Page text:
In 2016 The Cloud Industry Forum warned that organisations must explore and exploit digital technologies and overhaul their processes from the ground up if they are to succeed in today’s rapidly changing economy. That prognosis applies just as much – if not more so – in 2017 as it did last year.
Like most organisations today the Cloud Industry Forum (CIF) is facing the challenge of remaining relevant in the market. For example, as cloud deployment of business applications become more and more the norm why do we need an organisation that could be regarding as a one trick pony.
I’m sure CIF can answer that question ably itself but an area where they continue to provide a highly valuable service is their research and with the recent publication of their sixth major end user-focused research project in this series, entitled ‘Cloud: Driving Business Transformation’ once again the reader gets to better understand how UK-based organisations are using cloud services, their impact on businesses and the workforce. They are subsequently well-placed to deal with increasing levels of digital disruption.
CIF says here that we are entering an unprecedented time of change as digital technologies reshape industries, products and services, and customers’ expectations.
“This change has not gone unnoticed by UK based organisations and two in five respondents that we spoke to for this research project expect their organisation’s sector and business model to be disrupted within the next two years.
In response to this threat of disruption, many organisations are putting in place Digital Transformation strategies, and while it is the minority that has implemented a Digital Transformation strategy today, three quarters expect to have done so by 2019.”
As the term suggests, technology is pivotal to Digital Transformation, but first and foremost it’s about organisational change and how organisations can reengineer themselves to take advantage of new digital technologies. Although true Digital Transformation is still in its early stages, we have already had a glimpse of what’s in-store as new start-ups challenge well-established incumbents with radically new products and business models.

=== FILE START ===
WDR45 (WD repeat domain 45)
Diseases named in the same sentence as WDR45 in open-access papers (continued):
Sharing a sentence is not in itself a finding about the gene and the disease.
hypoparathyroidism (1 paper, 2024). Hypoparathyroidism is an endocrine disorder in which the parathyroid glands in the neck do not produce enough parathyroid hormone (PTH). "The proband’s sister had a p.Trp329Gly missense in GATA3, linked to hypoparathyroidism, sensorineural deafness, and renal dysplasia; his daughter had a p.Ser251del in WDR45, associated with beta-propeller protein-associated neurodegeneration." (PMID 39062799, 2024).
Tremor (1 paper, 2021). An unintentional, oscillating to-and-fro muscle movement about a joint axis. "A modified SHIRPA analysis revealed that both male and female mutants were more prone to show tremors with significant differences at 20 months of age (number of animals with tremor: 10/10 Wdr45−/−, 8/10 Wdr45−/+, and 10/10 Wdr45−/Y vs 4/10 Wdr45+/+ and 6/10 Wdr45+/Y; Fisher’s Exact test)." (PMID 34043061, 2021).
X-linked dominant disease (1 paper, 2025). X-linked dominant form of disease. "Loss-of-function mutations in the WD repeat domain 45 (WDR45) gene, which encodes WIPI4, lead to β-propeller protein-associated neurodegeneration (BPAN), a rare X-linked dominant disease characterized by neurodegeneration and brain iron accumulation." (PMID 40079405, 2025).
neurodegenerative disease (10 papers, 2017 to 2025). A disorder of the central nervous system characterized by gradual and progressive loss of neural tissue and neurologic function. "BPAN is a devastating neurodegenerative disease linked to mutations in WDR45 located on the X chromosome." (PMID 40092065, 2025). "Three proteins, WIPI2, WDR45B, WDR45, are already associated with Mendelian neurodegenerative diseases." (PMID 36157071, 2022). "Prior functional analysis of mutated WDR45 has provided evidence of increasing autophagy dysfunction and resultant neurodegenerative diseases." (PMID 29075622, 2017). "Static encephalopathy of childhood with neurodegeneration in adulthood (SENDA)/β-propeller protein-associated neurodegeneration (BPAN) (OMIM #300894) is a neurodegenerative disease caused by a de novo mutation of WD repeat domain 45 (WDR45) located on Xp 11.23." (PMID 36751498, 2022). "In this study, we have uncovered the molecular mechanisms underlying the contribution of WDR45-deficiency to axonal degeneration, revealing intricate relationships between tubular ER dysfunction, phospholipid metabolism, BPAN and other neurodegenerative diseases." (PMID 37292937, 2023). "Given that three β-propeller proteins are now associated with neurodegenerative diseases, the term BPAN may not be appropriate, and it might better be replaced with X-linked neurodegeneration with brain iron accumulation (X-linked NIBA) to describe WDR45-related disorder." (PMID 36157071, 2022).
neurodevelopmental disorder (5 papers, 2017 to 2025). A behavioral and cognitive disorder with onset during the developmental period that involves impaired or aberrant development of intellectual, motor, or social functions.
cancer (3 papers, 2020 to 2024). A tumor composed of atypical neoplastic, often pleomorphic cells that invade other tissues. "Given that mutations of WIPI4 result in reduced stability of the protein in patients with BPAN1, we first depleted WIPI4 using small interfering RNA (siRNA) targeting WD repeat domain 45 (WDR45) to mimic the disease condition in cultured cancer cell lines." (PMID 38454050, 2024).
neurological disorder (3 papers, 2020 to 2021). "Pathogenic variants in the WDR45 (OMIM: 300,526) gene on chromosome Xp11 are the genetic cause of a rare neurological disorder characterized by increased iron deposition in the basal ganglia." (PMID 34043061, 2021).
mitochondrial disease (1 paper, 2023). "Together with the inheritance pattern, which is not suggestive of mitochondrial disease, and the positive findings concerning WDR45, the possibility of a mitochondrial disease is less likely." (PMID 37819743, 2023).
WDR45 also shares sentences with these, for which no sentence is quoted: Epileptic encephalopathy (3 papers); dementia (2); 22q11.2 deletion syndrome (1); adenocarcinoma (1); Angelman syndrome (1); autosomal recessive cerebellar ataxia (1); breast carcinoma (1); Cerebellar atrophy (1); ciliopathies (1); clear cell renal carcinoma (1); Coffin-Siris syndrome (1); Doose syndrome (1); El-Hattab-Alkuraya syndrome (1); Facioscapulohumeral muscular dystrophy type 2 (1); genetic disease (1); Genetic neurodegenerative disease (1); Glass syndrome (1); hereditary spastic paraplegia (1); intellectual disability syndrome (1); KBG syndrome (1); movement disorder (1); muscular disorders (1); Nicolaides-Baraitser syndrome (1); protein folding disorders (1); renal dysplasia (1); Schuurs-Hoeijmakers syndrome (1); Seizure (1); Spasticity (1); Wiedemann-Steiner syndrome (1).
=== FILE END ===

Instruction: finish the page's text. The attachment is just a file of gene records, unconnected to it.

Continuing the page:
According to CIF, questions remain around how successfully UK-based organisations will be able to weather the storms of disruption, and respondents identify a wide range of barriers to their Digital Transformation efforts – chief among them, the perennial issues of privacy and security concerns, legacy IT, and a lack of executive sponsorship and skills. Moreover, having a strategy is one thing, but how this translates in practice on the ground is another.
We agree with CIF when it says that cloud is, at its heart, as much about transforming people and processes as it is about technology – and is therefore a critical component of Digital Transformation.
How, then, are organisations using cloud services, and what impact, if any, is the delivery model having on the way that they operate?
You can download the full
30-page report at the Cloud Industry Forum website – see
Snapshot of key findings
• 44% of respondents currently have a Digital Transformation strategy and a further 32% say that their organisation intends to have one;
• Nearly six in ten (57%) say that making better use of technology is the key objective for their organisation’s Digital Transformation strategy;
• Other key objectives are to achieve better use of data and analytics (47%) and to improve business agility (47%);
• 93% face barriers towards Digital Transformation, the most common being privacy/security concerns (48%) and existing investments in legacy systems (47%).
Use of cloud services:
• Around nine in ten (88%) respondents’ organisations use cloud, each using an average of three cloud-based services;
• Nearly six in ten (58%) would describe their organisation’s primary approach to IT as being that of a hybrid approach, while 15% primarily operate in the cloud;
• Around two in three (67%) cloud users expect to increase their adoption of cloud services over the next 12 months, and over half (54%) foresee that their organisation will move its entire IT estate to remotely hosted cloud services;
• The most commonly used cloud-based services currently are those for traditional webhosting (65%), but with a marked growth of PaaS (53%), and office productivity tools (50%).
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